Graham Lavender, OCULA President, introduces himself.
“The crisis is over. Move on.” With this, Mike Ridley, keynote speaker at the 2012 OCULA/WNYO-ACRL Spring Conference, started us on a journey to imagine what the future could hold for academic libraries. The conference theme was Bring it On! Shaping the Future of Academic Libraries and the roughly 50 attendees definitely “brought it” over the course of the day. Mike opened the conference and his message was both engaging and provocative. He encouraged us to think of the future as one where librarians have left the building—and not in the sense of embedded librarians who take the library to other parts of campus.
Instead, Mike suggested that future librarians will no longer directly be connected to the services provided in library buildings. Instead, they will be scholar-practitioners who focus more on being “scholars” and less on being “practitioners” and service providers. In our post-secondary institutions, we will create departments where we study and theorize about information as well as teach students how to use and think about information; our unique perspective as practitioners, not purely academics, will inform this study.
This is a markedly different role than that which we have generally imagined for ourselves, and one that sparked much interest and debate among conference participants.
Mike’s presentation was followed by six Pecha Kucha talks. In a Pecha Kucha, presenters must get their ideas across with 20 slides and can spend only 20 seconds on each slide. The talks were engaging and entertaining, and we heard about a range of ideas from:
- Allison Bell, about mentoring for teaching success,
- Courtney Lundrigan and Kevin Manuel, on applying discovery layers,
- Carey Toane, on “What academic librarians can learn from the People’s Library and Occupy Wall Street”
- Pamela Jacobs, on “The Library is the Cloud,”
- Mara Bordignon, about “Learning Environment Architect… Moving from Lecture to Experience,” and
- Lise Doucette, Marni Harrington, and Courtney Waugh, about the value of informal networks, or “Five Librarians Walk into a Bar…”
Next on the agenda were Birds of a Feather discussions. Conference attendees broke into groups to discuss current challenges, and possible future scenarios for issues such as reference services, information literacy, leadership, and collection management. After lunch, Bhupesh Shah and Kimeiko Hotta-Dover asked us to picture ourselves in the year 2022, a time when the government has just announced that all academic libraries will be closed and academic librarians obsolete. Bhupesh and Kimeiko, both from Seneca College, then had us re-write that future by preparing value proposition statements for academic libraries. In small groups, we drafted statements which Bhupesh and Kimeiko combined into the following:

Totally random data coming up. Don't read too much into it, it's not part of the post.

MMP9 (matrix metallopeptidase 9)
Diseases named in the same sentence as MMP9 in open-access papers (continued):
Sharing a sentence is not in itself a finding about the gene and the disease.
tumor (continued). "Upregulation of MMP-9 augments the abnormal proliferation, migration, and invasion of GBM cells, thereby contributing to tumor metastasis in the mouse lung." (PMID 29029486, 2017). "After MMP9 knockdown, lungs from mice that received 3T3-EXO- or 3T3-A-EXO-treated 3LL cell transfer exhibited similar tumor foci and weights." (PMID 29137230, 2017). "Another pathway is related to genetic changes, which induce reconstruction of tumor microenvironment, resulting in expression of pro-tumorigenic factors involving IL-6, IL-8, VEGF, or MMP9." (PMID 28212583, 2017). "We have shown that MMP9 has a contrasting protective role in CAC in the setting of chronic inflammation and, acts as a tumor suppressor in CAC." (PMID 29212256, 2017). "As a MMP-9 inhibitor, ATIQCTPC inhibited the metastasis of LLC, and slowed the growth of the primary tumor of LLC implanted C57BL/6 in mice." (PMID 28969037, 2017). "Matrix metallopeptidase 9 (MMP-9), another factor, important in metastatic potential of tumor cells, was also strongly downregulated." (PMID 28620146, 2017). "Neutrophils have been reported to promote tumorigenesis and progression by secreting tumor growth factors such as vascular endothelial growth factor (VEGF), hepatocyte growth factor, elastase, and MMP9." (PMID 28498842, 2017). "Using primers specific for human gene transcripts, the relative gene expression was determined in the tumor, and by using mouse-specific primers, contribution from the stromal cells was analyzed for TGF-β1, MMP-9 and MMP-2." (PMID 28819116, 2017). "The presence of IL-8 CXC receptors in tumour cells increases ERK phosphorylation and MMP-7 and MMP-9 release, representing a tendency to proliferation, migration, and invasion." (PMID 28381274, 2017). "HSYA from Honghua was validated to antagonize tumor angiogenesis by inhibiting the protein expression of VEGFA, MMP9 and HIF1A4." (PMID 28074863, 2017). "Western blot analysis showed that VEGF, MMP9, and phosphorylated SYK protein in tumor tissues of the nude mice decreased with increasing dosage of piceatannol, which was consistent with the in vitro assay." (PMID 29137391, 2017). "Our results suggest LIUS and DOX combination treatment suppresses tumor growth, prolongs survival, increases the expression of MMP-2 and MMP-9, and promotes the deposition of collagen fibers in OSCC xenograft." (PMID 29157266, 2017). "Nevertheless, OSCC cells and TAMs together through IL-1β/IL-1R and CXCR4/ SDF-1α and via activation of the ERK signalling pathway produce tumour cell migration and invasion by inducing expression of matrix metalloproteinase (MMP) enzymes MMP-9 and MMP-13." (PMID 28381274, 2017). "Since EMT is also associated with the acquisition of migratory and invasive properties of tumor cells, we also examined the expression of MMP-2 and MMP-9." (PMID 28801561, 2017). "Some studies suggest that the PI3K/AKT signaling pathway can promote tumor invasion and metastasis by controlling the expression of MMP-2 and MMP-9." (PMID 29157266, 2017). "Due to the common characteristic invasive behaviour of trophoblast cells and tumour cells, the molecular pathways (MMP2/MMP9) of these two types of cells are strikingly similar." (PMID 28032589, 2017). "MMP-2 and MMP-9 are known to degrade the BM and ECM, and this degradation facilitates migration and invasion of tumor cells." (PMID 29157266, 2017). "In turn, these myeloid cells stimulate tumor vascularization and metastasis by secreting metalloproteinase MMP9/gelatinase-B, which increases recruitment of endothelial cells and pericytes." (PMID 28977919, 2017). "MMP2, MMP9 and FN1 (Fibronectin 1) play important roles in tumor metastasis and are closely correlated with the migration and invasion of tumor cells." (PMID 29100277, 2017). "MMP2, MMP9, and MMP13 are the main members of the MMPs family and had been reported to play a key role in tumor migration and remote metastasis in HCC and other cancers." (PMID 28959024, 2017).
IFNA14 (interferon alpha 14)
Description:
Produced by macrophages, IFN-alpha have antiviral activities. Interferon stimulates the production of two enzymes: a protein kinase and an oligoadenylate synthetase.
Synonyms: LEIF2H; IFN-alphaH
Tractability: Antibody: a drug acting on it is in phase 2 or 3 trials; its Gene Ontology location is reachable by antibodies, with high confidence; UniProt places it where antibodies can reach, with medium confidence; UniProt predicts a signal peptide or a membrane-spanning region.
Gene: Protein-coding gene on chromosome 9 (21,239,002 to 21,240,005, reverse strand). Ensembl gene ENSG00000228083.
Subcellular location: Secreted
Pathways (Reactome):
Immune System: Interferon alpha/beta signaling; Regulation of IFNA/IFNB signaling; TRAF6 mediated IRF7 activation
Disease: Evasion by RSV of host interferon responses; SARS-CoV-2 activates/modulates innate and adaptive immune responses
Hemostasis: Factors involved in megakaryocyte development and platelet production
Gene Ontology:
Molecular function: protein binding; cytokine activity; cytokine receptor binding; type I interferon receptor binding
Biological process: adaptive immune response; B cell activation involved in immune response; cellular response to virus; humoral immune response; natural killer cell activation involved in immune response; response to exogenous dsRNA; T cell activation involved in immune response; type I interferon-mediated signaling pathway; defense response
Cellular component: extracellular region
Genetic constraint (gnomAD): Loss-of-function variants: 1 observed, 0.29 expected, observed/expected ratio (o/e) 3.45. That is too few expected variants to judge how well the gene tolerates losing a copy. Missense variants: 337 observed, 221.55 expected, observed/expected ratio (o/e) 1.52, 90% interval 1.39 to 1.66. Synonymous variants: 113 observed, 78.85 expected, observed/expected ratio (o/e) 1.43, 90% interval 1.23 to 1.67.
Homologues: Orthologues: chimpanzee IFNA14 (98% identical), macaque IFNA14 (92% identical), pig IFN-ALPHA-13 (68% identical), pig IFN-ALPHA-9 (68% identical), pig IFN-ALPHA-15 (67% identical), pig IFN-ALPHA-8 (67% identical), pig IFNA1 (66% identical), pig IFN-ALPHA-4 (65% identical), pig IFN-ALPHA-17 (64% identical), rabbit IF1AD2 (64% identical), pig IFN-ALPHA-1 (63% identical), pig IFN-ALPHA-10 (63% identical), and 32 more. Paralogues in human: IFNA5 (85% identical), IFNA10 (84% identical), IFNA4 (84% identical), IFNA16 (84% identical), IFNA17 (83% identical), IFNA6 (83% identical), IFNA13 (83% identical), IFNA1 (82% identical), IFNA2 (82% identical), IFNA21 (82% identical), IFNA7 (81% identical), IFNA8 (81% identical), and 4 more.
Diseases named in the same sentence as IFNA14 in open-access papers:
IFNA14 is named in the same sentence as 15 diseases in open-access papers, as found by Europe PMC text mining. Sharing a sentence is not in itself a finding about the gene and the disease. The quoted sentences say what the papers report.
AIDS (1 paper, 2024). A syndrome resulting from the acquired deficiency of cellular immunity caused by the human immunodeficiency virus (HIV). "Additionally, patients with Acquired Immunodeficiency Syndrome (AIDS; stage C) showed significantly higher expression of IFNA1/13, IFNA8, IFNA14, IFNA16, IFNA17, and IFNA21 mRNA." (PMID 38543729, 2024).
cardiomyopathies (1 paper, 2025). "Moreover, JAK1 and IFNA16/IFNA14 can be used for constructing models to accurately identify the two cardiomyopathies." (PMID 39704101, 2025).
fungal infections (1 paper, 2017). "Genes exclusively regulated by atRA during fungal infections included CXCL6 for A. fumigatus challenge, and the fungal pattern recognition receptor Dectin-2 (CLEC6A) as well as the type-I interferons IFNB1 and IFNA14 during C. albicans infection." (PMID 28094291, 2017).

For our academic community, academic librarians are the conduit/crossroads/connectors/catalyst that deliver access to curated/specialized/premium information and skills to critically evaluate and filter information, because only academic libraries facilitate lifelong learning by enabling the community to transform information to knowledge.
This statement was an inspiring reminder of the importance of our role within our academic institutions and led to our next challenge: to create short, memorable, self-explanatory ways to communicate that message.
Our creative energies were put to work as we told original stories with drawings and skits—which were conceptualized, developed and filmed in less than an hour. OCULA president Jennifer Peters displayed her technological prowess by editing our films on the spot so that we could all see the funny and thoughtful pieces that our colleagues had developed. This was the second year in a row that OCULA and the WNYO chapter of ACRL had jointly hosted the Spring Conference in picturesque Jordan Station, Ontario.
Stay tuned for news of the 2013 Spring Conference!
Kristin Hoffman is head of research and instructional services, at D.B. Weldon Library, Western University.